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Does MLB have a DUI issue?

Following the fourth arrest of a Boston Red Sox during Spring Training in the last three years, it's worth taking a look at the DUI policy in Major League Baseball.

Four Red Sox players have been arrested in the last three years during Spring Training.
Four Red Sox players have been arrested in the last three years during Spring Training.
Team photos courtesy of Red Sox

Red Sox catching prospect Jon Denney was arrested by Florida law enforcement last week for driving with a suspended license after he made a ruckus in front of the officers. Denney allegedly told the officers that he was "partying and looking to get some p***y." It's probably safe to say that it was not the brightest moment for the 19-year old Yukon, Oklahoma native.

Denney's arrest marked the fourth time in the last three years a Red Sox player has been arrested during spring training. In 2012, reliever Bobby Jenks was arrested for DUI, destruction of personal property, and leaving the scene of an accident. Jenks' arrest in 2012 overshadowed pitcher Brandon Workman's arrest when the then 23-year old was arrested for DUI and property damage. Workman's arrest received little to no media coverage at the time of the incident. Pitcher Drake Britton's 2013 DUI was incredibly well-documented. The then 23-year old was arrested on charges of reckless driving, driving under the influence, and property damage. Footage of Britton's arrest was posted on MassLive. While Denney was not arrested on DUI charges, the reason his license was suspended stemmed from an incident in Nebraska when he was arrested when police saw him throwing a bottle of Malibu Black Rum into oncoming traffic.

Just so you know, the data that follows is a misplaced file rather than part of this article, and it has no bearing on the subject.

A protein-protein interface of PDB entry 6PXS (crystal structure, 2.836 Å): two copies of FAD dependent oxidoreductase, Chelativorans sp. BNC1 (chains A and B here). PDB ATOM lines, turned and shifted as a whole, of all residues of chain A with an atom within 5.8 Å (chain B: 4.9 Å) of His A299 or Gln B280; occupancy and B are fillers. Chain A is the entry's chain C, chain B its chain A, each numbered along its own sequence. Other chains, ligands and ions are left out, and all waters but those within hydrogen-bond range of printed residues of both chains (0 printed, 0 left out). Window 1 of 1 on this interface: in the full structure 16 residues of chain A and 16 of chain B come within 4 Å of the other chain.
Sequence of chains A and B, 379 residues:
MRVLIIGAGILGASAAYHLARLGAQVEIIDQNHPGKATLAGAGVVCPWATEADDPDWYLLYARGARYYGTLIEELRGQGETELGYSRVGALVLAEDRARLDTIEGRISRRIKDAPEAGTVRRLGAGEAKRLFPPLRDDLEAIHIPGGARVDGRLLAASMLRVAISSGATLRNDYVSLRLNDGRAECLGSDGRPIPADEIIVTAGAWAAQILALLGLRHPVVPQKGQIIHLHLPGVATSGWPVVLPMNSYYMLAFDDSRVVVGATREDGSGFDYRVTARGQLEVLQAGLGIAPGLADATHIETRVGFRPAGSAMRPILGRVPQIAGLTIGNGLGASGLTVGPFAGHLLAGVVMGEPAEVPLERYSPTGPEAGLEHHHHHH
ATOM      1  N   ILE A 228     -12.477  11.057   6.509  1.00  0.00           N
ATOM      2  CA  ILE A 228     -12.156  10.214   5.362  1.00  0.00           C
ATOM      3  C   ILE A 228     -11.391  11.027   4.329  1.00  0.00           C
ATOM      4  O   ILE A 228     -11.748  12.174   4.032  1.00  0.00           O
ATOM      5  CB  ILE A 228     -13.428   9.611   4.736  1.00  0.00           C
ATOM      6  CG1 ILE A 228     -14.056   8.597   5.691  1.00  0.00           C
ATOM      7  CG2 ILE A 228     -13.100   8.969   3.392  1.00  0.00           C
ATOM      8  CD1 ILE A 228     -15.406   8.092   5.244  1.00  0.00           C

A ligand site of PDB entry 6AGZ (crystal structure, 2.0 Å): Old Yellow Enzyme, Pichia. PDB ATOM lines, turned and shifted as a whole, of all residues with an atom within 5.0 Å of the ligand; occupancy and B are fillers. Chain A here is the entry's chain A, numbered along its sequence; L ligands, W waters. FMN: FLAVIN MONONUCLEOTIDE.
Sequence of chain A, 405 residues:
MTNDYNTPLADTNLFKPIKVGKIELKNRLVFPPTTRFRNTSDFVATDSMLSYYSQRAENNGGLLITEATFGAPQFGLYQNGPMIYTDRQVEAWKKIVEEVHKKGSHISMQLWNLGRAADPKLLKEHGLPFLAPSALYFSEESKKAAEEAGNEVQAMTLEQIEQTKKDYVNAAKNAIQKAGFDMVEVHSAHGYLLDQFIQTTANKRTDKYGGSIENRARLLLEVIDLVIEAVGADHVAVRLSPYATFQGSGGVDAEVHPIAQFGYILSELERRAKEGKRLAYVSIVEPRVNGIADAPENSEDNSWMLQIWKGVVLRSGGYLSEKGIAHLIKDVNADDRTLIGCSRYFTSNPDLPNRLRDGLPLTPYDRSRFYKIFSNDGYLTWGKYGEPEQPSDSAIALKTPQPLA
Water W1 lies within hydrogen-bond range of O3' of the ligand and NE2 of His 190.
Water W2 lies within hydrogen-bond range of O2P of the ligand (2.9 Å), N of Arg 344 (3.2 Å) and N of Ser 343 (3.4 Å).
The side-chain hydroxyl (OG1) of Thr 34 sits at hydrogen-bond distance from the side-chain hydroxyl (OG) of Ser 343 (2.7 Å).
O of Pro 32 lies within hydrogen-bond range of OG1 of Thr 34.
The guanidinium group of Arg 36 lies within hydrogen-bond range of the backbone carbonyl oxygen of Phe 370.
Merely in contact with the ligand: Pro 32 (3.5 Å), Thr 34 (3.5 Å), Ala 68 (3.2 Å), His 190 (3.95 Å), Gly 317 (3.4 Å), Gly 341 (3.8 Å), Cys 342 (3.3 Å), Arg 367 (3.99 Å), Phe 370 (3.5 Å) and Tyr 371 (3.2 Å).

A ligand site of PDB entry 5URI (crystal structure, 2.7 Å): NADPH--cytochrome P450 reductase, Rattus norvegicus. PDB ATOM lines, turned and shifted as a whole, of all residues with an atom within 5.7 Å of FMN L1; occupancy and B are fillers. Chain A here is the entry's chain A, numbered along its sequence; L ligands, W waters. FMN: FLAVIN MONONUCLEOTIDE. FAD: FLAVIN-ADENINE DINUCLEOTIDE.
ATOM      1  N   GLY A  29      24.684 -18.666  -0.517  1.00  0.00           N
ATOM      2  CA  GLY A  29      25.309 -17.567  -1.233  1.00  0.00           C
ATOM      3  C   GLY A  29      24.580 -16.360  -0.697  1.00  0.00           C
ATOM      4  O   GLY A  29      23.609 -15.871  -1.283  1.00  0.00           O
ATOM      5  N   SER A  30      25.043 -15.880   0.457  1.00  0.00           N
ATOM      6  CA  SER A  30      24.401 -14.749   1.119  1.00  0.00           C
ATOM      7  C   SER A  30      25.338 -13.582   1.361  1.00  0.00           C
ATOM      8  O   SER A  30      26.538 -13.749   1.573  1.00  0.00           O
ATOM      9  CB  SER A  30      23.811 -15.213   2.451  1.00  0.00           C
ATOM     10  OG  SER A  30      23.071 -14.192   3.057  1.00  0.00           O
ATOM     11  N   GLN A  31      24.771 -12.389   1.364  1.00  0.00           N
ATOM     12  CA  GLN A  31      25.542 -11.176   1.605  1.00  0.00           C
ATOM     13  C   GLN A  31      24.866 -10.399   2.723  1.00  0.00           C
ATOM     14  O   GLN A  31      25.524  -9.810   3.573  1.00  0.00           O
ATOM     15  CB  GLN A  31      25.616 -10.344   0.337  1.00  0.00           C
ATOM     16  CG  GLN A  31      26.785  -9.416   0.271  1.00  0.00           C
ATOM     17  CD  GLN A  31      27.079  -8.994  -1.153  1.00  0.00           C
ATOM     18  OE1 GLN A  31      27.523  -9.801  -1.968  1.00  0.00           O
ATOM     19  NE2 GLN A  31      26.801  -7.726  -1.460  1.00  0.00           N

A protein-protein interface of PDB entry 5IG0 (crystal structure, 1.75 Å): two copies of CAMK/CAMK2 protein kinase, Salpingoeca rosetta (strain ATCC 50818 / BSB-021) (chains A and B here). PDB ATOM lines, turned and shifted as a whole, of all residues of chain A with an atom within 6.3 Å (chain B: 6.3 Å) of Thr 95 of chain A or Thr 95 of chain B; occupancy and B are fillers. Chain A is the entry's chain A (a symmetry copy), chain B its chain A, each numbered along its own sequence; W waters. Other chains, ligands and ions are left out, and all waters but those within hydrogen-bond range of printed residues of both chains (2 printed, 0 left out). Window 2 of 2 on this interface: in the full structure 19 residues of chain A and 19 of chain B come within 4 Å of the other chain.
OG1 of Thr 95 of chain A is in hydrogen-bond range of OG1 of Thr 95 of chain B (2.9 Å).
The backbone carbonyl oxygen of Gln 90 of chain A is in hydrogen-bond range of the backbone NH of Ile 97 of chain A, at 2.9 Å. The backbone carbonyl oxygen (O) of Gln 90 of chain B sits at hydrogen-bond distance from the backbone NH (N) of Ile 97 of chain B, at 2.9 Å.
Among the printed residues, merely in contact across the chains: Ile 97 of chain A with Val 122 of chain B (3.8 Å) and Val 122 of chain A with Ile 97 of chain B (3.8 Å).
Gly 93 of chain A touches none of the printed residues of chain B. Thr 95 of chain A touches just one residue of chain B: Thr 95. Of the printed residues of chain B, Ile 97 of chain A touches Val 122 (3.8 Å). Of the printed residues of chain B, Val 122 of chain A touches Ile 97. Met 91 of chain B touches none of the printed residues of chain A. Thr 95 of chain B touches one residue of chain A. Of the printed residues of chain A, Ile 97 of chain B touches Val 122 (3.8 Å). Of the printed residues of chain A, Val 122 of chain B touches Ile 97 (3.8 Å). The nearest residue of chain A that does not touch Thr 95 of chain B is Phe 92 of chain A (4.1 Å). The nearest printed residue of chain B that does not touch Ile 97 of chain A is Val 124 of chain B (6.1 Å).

Major League Baseball remains as a sport with a uniform alcohol policy. The NBA currently institutes a two game suspension for a DUI and the NHL suspended Mark Bell in 2007 for 15 games for pleading no contest to drunk driving and hit-and-run charges. Although the NFL has no concrete DUI penalty agreement in place (Commissioner Roger Goodell gives out suspensions as he sees appropriate), the league reached an agreement in 2012 with car service Uber to provide rides to NFL players. Major League Baseball currently has no league-wide car service for its players.

The penalty system for MLB is extremely unclear and varies from team to team. The last major push for a change in the DUI agreement came in 2011, but no new system came out of negotiations between the owners and players. In fact, the word "alcohol" does not appear once in the Joint Drug Agreement, which the owners and players collectively bargained in 2012.

Within the last six years, MLB lost two players due to drunk driving. Former Red Sox farmhand Josh Hancock crashed into a parked tow truck while looking at his phone while drunk. Angels pitcher Nick Adenhart was killed in a car accident when a drunk driver hit him. The driver received a murder charge and a 51-year sentence in jail. Players that have been arrested as a result of DUI include Rangers outfielder Shin-Soo Choo, former Rockies first baseman Todd Helton, and Marlins shortstop Rafael Furcal.

Former Red Sox pitching prospect and 2011 49th round draft pick Jadd Schmeltzer believes that teams are not doing enough to deter drunk driving in baseball. Schmeltzer, a Cornell University graduate, was in spring training the year that both Workman and Jenks were arrested.